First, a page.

Fernandez believed in fulfilling his professional duties and not disappointing his audiences. The night his father died was one of those occasions. He was ready to go on stage when he received news that his father has died. Fernandez went on with the performance. That night, he expressed such deep feelings through his singing that audience members, who were not told of his father's death until after he had left the stage, were in awe. As a result of this performance, many people started to compare him to some of Mexico's great singers, such as Pedro Infante, Javier Solis, José Alfredo Jimenez and Jorge Negrete.[citation needed]

Fernandez said his greatest accomplishment was when he filled La Plaza de Mexico, He asked the Mexican authorities not to charge the public for this concert. So certain was Fernandez that he would attract a capacity crowd he vowed that if La Plaza did not get filled he would stop singing.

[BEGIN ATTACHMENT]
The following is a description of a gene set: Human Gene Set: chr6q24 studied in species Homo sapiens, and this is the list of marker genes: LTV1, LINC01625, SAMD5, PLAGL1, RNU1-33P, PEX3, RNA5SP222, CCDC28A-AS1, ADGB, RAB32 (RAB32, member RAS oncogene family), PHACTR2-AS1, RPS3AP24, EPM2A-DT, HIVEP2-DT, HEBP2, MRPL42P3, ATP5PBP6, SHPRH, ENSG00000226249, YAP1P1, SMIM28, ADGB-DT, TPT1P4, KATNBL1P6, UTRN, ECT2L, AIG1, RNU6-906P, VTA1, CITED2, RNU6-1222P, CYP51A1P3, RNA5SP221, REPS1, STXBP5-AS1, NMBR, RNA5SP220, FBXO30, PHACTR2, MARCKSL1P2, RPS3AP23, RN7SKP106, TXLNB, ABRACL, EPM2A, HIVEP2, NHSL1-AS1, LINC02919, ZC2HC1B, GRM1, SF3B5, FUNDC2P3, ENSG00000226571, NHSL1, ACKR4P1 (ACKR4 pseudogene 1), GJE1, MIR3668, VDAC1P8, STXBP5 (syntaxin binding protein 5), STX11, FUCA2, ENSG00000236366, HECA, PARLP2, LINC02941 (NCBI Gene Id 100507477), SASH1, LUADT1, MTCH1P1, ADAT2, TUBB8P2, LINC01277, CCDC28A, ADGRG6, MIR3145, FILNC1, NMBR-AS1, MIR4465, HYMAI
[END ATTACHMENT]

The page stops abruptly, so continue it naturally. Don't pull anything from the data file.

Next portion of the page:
The day of the concert was cold and rainy. However, that didn't stop his fans as 54,000 of them showed up to hear Fernandez. His record still stands today as the largest gathering of an audience of any concert at La Plaza.

Fernandez has made 56 albums. One of his best-selling recordings was his tribute to Trio de los Panchos, who produced two top hits for him, "Miseria" and "No, No y No." He has also recorded many compositions by such Mexicans as Armando Manzanero and Augustin Lara. In 1995, his tribute to Mexico's beloved Trio Los Panchos, Recordando A Los Panchos, earned him considerable acclaim and produced two major hits, "Miseria" and "No, No, Y No."

He owns and primarily lives in a huge ranch named "Los Tres Potrillos" located between the cities of Guadalajara and Chapala Jalisco, Mexico. It was named after his three sons. It is complete with stables, 2 houses, a lake, high bred horses and a church. During Christmas time thousands of children go to this ranch where hundreds of thousands of dollars in Christmas gifts are given out.